NICOSIA (Reuters) - Dervis Eroglu won a presidential vote in northern Cyprus promising more sovereignty for Turkish Cypriots, but he may have to soften his stance to avoid alienating the territory’s main backer, Turkey.
Eroglu, who currently serves as prime minister, defeated the incumbent Mehmet Ali Talat, who had sought closer links with Greek Cypriots, after taking 50.4 percent of the vote Sunday.
A doctor by training, Eroglu, 72, has said he will resume peace talks with Demetris Christofias, the Greek Cypriot leader, but has ruled out the return of ethnic Greeks to the Turkish-held north. He says he will seek a two-state confederation in any final settlement.
Turkey, the only country to recognise northern Cyprus, backed Talat as he pushed for an end to the decades-old dispute on the island, seeing it as the best chance to bring Turkish Cypriots into the EU and pave Ankara’s way to join the bloc.
“I’ve lived through the bad days of the past,” Eroglu told reporters after claiming victory, referring to violence between Cyprus’ ethnic Greeks and Turks that led to the collapse of power sharing in 1963, 3 years after independence from Britain.
Drumming home his message of ‘two sides for two people’, he said: “I seek a solution based on the realities of the island and a solution that all of us can live with.”
But Eroglu has also said he will work closely with the mainland, which he refers to as “our motherland Turkey.”
Turkish Prime Minister Tayyip Erdogan Sunday warned Eroglu he must continue talks and that he wanted a deal in 2010.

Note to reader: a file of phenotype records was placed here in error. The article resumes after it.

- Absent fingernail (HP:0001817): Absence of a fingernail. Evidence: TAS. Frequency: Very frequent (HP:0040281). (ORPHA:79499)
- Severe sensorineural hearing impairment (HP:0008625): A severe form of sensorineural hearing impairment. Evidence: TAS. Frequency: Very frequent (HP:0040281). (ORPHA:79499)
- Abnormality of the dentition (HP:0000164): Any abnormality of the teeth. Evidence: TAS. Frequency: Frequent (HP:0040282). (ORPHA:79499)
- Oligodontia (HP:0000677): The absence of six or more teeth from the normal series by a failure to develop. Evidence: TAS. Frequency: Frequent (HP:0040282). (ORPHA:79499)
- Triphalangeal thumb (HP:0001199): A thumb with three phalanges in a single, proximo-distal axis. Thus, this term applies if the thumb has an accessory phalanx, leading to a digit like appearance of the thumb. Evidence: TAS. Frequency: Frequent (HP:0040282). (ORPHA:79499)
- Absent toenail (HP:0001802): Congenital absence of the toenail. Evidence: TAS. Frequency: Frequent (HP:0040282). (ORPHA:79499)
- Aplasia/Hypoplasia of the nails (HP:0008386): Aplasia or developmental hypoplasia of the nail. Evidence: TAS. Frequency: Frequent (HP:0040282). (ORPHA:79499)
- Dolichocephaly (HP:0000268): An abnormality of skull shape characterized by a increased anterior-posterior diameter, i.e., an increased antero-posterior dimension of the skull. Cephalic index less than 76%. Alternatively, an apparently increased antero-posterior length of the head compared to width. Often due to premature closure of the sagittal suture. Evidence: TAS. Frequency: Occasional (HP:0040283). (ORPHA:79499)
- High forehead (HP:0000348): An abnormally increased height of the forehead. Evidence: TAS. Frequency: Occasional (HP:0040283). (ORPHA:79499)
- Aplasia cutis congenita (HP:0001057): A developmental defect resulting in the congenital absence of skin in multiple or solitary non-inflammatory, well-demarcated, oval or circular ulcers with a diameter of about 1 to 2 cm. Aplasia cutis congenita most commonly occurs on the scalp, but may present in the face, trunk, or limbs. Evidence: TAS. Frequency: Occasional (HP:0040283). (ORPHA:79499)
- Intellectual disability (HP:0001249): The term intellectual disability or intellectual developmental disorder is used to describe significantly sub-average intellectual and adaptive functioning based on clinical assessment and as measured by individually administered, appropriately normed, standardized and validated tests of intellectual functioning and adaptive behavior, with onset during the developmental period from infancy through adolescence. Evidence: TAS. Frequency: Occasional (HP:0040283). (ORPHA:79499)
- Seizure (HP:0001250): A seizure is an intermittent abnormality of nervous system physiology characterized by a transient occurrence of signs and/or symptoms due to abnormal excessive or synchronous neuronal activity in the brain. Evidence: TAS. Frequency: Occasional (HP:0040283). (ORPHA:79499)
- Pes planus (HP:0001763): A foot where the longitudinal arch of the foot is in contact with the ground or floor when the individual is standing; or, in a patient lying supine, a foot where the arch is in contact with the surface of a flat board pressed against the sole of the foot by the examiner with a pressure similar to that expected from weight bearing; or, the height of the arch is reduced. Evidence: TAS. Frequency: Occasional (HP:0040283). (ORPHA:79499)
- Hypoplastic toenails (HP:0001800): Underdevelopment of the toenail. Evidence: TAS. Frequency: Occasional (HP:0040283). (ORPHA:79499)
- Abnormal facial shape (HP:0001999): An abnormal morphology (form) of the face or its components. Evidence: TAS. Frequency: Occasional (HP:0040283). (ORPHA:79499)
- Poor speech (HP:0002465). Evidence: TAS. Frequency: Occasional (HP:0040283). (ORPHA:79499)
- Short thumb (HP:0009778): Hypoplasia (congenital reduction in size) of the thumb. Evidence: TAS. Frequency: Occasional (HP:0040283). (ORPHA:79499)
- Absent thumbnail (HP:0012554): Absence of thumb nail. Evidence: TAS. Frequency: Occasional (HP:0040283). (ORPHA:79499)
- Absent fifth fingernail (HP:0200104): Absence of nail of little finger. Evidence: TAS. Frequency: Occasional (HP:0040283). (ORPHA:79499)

Ankara’s support for northern Cyprus costs $700 million (457.7 million pounds) a year and it has 30,000-troops stationed on the sliver of land twice the size of London.
Any secessionist proposals are a red flag for Greek Cypriots, who represent Cyprus in the European Union and will bar Turkey from joining until there is a settlement.
Diplomats have warned that a hardline Turkish Cypriot stance could wreck the peace process, the latest in a series of efforts, including U.N. mediation, to resolve the dispute.
Turkey invaded Cyprus in 1974 after a short-lived Greek Cypriot coup engineered by the military then ruling in Athens.
Eroglu eschews the label of hardliner and says he is a centre-right democrat who will continue the peace process. Some analysts have said Eroglu will be hard-pressed to rebuff Turkish pressure to make peace.
“Eroglu is a pragmatist. He will talk with the Greek Cypriots and negotiate as much as Christofias,” said Mete Hatay of the Peace Research Institute Oslo’s Cyprus Centre.
“Turkey is involved, and it will not let Eroglu create a lot of headaches. He will have to try and negotiate in good faith.”
Eroglu speaks Greek, according to a biography, and was born in a village near Famagusta, northern Cyprus.
His father was killed fighting for the British army in Poland during World War Two when he was a toddler.
Eroglu becomes the third Turkish Cypriot president since the breakaway enclave declared statehood in 1983 and has said this will be his last election.
He entered politics in 1976 and was first elected prime minister in 1985. He and Talat faced off for the post of president in 2005, when Eroglu took just 23 percent of the vote compared to Talat’s 56 percent.